Eliza Griswold is adamant: “Amity and Prosperity” is “not another book about the evils of fracking.”

To be sure, there’s plenty in “Amity and Prosperity” that might give someone pause if a drilling rig were set up next door. But Griswold said the book, which arrives in stores Tuesday and zeroes in on one Washington County family and a lawsuit they filed against Range Resources after their pets died and children became sick, is more about how extraction industries impact communities, for better and for worse.

“I wanted to help illustrate what the social and environmental costs are that private industry puts on people, and who’s left paying those costs,” Griswold explained on the phone late last month.

“Amity and Prosperity” has been in the works for more than a decade, and started out not as an exploration about the energy industry generally or the boom that’s developed around the Marcellus Shale specifically, but as an investigation of the United States’ crumbling infrastructure. Griswold, a writer for The New Yorker, a poet and author of the 2011 book “The Tenth Parallel: Dispatches From the Fault Line Between Christianity and Islam,” was in Nigeria “riding across a river on an empty oil drum,” and thinking about the Aug. 1, 2007, collapse of a bridge in Minneapolis that killed 13 people and injured an additional 145. In “Amity and Prosperity,” she writes, “So many of the problems of collective poverty plaguing Africa and Asia were becoming more evident in America. I decided it was time to come home, to turn my attention to how we tell stories about systemic failings here in the United States.”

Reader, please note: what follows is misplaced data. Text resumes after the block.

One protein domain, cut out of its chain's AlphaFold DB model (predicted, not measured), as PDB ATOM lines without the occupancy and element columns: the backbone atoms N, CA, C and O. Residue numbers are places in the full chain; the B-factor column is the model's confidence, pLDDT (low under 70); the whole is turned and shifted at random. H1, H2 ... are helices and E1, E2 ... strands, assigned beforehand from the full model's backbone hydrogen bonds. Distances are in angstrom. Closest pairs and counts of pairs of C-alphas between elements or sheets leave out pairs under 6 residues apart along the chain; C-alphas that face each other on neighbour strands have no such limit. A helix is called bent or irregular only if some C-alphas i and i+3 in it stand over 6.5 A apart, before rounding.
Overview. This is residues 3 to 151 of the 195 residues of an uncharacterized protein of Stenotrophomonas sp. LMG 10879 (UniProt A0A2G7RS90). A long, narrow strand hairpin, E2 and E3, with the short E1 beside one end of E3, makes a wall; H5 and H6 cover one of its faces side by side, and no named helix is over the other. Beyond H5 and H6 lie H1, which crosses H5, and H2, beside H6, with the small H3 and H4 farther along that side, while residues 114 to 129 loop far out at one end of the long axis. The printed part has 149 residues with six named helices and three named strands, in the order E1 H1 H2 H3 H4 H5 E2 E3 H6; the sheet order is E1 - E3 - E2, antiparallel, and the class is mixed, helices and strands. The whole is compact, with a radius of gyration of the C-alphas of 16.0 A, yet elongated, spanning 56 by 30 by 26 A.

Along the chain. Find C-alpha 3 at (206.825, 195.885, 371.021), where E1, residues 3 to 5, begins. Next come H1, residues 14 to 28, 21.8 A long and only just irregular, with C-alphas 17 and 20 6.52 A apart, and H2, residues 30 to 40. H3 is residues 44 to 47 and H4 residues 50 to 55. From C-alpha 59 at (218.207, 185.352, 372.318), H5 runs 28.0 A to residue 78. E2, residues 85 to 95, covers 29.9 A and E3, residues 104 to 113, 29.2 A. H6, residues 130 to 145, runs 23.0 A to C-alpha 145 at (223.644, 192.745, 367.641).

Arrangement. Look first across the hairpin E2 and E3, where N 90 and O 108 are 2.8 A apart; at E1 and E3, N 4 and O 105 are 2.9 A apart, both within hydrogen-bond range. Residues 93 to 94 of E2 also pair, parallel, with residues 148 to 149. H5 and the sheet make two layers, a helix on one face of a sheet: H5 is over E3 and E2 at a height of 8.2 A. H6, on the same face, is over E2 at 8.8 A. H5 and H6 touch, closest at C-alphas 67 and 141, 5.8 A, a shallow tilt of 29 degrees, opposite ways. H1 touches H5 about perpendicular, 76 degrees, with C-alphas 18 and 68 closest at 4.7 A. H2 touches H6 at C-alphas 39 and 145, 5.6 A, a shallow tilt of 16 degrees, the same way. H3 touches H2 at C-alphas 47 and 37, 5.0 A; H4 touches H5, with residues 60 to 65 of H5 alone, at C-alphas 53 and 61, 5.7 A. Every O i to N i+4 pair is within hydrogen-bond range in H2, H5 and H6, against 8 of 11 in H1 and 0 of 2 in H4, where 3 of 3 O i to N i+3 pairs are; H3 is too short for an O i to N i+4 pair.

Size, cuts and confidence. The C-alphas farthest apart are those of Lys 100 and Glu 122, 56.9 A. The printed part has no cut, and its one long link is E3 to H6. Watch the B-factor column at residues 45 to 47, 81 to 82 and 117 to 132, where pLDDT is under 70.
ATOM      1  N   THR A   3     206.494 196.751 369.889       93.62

However, “I realized that the issues at stake in Western Pennsylvania had more to do with a complicated legacy related to resources stretching back to timber, than the failure of its bridges,” she said.

Along the way she met Stacey Haney, a single mother in Amity and now in administration at Washington Hospital. They met at a community watershed event in Morgantown, W.Va., and Griswold became intrigued by Haney’s story of how, in her estimation, her family had been harmed as a result of nearby fracking. Griswold first wrote about Haney in The New York Times Magazine in 2011, and followed her as she and some of her neighbors filed suit against Range Resources, enlisting the help of attorneys John and Kendra Smith.

In their 25-count suit, Haney and her children, Harley and Paige, as well as their neighbors, Loren and Grace Kiskadden and Beth, John and Ashley Voyles, accused Range Resources of negligence, in part over allegations that a hole developed in the liner of a water impoundment at the company’s Yeager well site in Amwell Township, and contaminated the soil and groundwater. Griswold details in “Amity and Prosperity” how Haney and her children tested positive for high levels of arsenic in their blood.

John Smith had been the solicitor for several municipalities in the county, and spearheaded the successful litigation that overturned the zoning portion of the commonwealth’s Act 13 law that governed oil and gas drilling. He remains the solicitor for Peters and East Finley townships and the Washington County Business District Authority.